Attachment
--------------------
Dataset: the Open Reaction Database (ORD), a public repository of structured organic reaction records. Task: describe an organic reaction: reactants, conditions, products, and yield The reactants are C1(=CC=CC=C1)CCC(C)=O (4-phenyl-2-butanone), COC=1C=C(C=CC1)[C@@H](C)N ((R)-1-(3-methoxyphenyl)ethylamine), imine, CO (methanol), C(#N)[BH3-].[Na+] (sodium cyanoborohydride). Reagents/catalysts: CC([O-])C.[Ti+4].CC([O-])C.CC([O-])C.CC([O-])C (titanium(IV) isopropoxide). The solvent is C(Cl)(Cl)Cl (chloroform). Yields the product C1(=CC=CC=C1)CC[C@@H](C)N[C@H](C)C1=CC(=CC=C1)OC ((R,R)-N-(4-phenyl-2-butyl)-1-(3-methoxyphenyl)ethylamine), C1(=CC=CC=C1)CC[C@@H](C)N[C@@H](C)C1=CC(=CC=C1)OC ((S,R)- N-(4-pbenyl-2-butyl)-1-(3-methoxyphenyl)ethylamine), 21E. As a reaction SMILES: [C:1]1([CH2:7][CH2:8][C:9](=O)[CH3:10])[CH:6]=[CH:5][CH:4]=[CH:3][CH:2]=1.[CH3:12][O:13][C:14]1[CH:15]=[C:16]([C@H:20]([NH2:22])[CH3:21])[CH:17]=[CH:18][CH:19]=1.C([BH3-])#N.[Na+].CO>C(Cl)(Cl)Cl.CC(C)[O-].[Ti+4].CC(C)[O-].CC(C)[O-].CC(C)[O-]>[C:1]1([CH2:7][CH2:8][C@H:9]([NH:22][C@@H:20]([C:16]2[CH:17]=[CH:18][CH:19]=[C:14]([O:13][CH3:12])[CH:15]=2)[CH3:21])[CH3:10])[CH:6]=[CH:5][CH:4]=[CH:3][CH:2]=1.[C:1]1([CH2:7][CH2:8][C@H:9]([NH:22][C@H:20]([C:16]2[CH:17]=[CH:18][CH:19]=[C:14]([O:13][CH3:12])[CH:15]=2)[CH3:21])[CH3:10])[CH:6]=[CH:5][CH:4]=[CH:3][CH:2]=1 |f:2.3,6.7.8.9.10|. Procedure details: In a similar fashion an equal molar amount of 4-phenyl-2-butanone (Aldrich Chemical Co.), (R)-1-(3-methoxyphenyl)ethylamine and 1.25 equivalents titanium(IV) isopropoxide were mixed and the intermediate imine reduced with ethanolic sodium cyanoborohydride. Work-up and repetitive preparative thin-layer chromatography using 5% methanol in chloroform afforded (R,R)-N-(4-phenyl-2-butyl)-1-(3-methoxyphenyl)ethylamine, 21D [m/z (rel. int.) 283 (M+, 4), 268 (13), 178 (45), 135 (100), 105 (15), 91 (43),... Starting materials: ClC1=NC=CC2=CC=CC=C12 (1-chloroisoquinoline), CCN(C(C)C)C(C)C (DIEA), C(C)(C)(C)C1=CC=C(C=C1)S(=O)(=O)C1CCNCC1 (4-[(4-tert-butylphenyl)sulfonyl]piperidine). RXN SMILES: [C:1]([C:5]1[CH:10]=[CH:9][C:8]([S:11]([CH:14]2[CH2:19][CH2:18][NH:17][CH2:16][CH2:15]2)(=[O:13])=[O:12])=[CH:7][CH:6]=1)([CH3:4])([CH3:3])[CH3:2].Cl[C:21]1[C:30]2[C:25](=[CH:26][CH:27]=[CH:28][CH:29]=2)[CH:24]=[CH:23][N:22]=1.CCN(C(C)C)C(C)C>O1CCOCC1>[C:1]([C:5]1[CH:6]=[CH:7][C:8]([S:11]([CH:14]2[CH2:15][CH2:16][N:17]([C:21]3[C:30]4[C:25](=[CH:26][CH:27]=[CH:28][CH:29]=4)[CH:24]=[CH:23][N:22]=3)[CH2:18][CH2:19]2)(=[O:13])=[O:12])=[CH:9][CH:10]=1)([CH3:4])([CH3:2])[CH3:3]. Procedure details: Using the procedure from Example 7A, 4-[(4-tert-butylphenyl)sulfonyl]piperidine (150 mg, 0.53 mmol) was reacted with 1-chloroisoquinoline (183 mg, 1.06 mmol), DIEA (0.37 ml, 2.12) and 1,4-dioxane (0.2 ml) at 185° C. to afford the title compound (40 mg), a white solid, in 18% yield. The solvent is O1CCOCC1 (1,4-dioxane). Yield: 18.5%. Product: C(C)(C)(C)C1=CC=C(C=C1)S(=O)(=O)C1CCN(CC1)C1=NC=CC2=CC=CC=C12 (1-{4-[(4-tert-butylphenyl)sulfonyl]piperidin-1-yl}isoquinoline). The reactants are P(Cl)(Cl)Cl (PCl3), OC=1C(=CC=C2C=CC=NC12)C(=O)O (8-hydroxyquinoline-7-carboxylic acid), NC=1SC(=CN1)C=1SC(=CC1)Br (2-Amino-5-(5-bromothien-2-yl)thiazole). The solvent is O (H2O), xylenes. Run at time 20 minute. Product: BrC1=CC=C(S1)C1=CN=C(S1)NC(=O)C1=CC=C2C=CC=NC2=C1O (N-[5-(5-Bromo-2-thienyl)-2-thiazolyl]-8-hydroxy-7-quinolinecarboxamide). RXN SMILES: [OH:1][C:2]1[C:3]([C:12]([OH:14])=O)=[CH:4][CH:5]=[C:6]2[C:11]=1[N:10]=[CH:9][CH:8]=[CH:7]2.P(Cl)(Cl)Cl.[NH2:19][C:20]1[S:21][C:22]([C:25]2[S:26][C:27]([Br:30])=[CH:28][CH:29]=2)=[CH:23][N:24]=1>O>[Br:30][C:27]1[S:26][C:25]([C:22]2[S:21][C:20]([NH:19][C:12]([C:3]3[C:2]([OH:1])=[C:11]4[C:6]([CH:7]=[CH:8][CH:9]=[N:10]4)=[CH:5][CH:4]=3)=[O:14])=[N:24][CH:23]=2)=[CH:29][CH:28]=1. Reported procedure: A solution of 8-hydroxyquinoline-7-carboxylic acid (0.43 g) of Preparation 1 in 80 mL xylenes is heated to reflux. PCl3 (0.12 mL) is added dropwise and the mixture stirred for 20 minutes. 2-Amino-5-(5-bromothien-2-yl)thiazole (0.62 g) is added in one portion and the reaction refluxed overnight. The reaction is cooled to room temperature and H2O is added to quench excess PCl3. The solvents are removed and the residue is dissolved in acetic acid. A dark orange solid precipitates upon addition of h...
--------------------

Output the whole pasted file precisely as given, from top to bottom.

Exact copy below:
Dataset: the Open Reaction Database (ORD), a public repository of structured organic reaction records. Task: describe an organic reaction: reactants, conditions, products, and yield The reactants are C1(=CC=CC=C1)CCC(C)=O (4-phenyl-2-butanone), COC=1C=C(C=CC1)[C@@H](C)N ((R)-1-(3-methoxyphenyl)ethylamine), imine, CO (methanol), C(#N)[BH3-].[Na+] (sodium cyanoborohydride). Reagents/catalysts: CC([O-])C.[Ti+4].CC([O-])C.CC([O-])C.CC([O-])C (titanium(IV) isopropoxide). The solvent is C(Cl)(Cl)Cl (chloroform). Yields the product C1(=CC=CC=C1)CC[C@@H](C)N[C@H](C)C1=CC(=CC=C1)OC ((R,R)-N-(4-phenyl-2-butyl)-1-(3-methoxyphenyl)ethylamine), C1(=CC=CC=C1)CC[C@@H](C)N[C@@H](C)C1=CC(=CC=C1)OC ((S,R)- N-(4-pbenyl-2-butyl)-1-(3-methoxyphenyl)ethylamine), 21E. As a reaction SMILES: [C:1]1([CH2:7][CH2:8][C:9](=O)[CH3:10])[CH:6]=[CH:5][CH:4]=[CH:3][CH:2]=1.[CH3:12][O:13][C:14]1[CH:15]=[C:16]([C@H:20]([NH2:22])[CH3:21])[CH:17]=[CH:18][CH:19]=1.C([BH3-])#N.[Na+].CO>C(Cl)(Cl)Cl.CC(C)[O-].[Ti+4].CC(C)[O-].CC(C)[O-].CC(C)[O-]>[C:1]1([CH2:7][CH2:8][C@H:9]([NH:22][C@@H:20]([C:16]2[CH:17]=[CH:18][CH:19]=[C:14]([O:13][CH3:12])[CH:15]=2)[CH3:21])[CH3:10])[CH:6]=[CH:5][CH:4]=[CH:3][CH:2]=1.[C:1]1([CH2:7][CH2:8][C@H:9]([NH:22][C@H:20]([C:16]2[CH:17]=[CH:18][CH:19]=[C:14]([O:13][CH3:12])[CH:15]=2)[CH3:21])[CH3:10])[CH:6]=[CH:5][CH:4]=[CH:3][CH:2]=1 |f:2.3,6.7.8.9.10|. Procedure details: In a similar fashion an equal molar amount of 4-phenyl-2-butanone (Aldrich Chemical Co.), (R)-1-(3-methoxyphenyl)ethylamine and 1.25 equivalents titanium(IV) isopropoxide were mixed and the intermediate imine reduced with ethanolic sodium cyanoborohydride. Work-up and repetitive preparative thin-layer chromatography using 5% methanol in chloroform afforded (R,R)-N-(4-phenyl-2-butyl)-1-(3-methoxyphenyl)ethylamine, 21D [m/z (rel. int.) 283 (M+, 4), 268 (13), 178 (45), 135 (100), 105 (15), 91 (43),... Starting materials: ClC1=NC=CC2=CC=CC=C12 (1-chloroisoquinoline), CCN(C(C)C)C(C)C (DIEA), C(C)(C)(C)C1=CC=C(C=C1)S(=O)(=O)C1CCNCC1 (4-[(4-tert-butylphenyl)sulfonyl]piperidine). RXN SMILES: [C:1]([C:5]1[CH:10]=[CH:9][C:8]([S:11]([CH:14]2[CH2:19][CH2:18][NH:17][CH2:16][CH2:15]2)(=[O:13])=[O:12])=[CH:7][CH:6]=1)([CH3:4])([CH3:3])[CH3:2].Cl[C:21]1[C:30]2[C:25](=[CH:26][CH:27]=[CH:28][CH:29]=2)[CH:24]=[CH:23][N:22]=1.CCN(C(C)C)C(C)C>O1CCOCC1>[C:1]([C:5]1[CH:6]=[CH:7][C:8]([S:11]([CH:14]2[CH2:15][CH2:16][N:17]([C:21]3[C:30]4[C:25](=[CH:26][CH:27]=[CH:28][CH:29]=4)[CH:24]=[CH:23][N:22]=3)[CH2:18][CH2:19]2)(=[O:13])=[O:12])=[CH:9][CH:10]=1)([CH3:4])([CH3:2])[CH3:3]. Procedure details: Using the procedure from Example 7A, 4-[(4-tert-butylphenyl)sulfonyl]piperidine (150 mg, 0.53 mmol) was reacted with 1-chloroisoquinoline (183 mg, 1.06 mmol), DIEA (0.37 ml, 2.12) and 1,4-dioxane (0.2 ml) at 185° C. to afford the title compound (40 mg), a white solid, in 18% yield. The solvent is O1CCOCC1 (1,4-dioxane). Yield: 18.5%. Product: C(C)(C)(C)C1=CC=C(C=C1)S(=O)(=O)C1CCN(CC1)C1=NC=CC2=CC=CC=C12 (1-{4-[(4-tert-butylphenyl)sulfonyl]piperidin-1-yl}isoquinoline). The reactants are P(Cl)(Cl)Cl (PCl3), OC=1C(=CC=C2C=CC=NC12)C(=O)O (8-hydroxyquinoline-7-carboxylic acid), NC=1SC(=CN1)C=1SC(=CC1)Br (2-Amino-5-(5-bromothien-2-yl)thiazole). The solvent is O (H2O), xylenes. Run at time 20 minute. Product: BrC1=CC=C(S1)C1=CN=C(S1)NC(=O)C1=CC=C2C=CC=NC2=C1O (N-[5-(5-Bromo-2-thienyl)-2-thiazolyl]-8-hydroxy-7-quinolinecarboxamide). RXN SMILES: [OH:1][C:2]1[C:3]([C:12]([OH:14])=O)=[CH:4][CH:5]=[C:6]2[C:11]=1[N:10]=[CH:9][CH:8]=[CH:7]2.P(Cl)(Cl)Cl.[NH2:19][C:20]1[S:21][C:22]([C:25]2[S:26][C:27]([Br:30])=[CH:28][CH:29]=2)=[CH:23][N:24]=1>O>[Br:30][C:27]1[S:26][C:25]([C:22]2[S:21][C:20]([NH:19][C:12]([C:3]3[C:2]([OH:1])=[C:11]4[C:6]([CH:7]=[CH:8][CH:9]=[N:10]4)=[CH:5][CH:4]=3)=[O:14])=[N:24][CH:23]=2)=[CH:29][CH:28]=1. Reported procedure: A solution of 8-hydroxyquinoline-7-carboxylic acid (0.43 g) of Preparation 1 in 80 mL xylenes is heated to reflux. PCl3 (0.12 mL) is added dropwise and the mixture stirred for 20 minutes. 2-Amino-5-(5-bromothien-2-yl)thiazole (0.62 g) is added in one portion and the reaction refluxed overnight. The reaction is cooled to room temperature and H2O is added to quench excess PCl3. The solvents are removed and the residue is dissolved in acetic acid. A dark orange solid precipitates upon addition of h...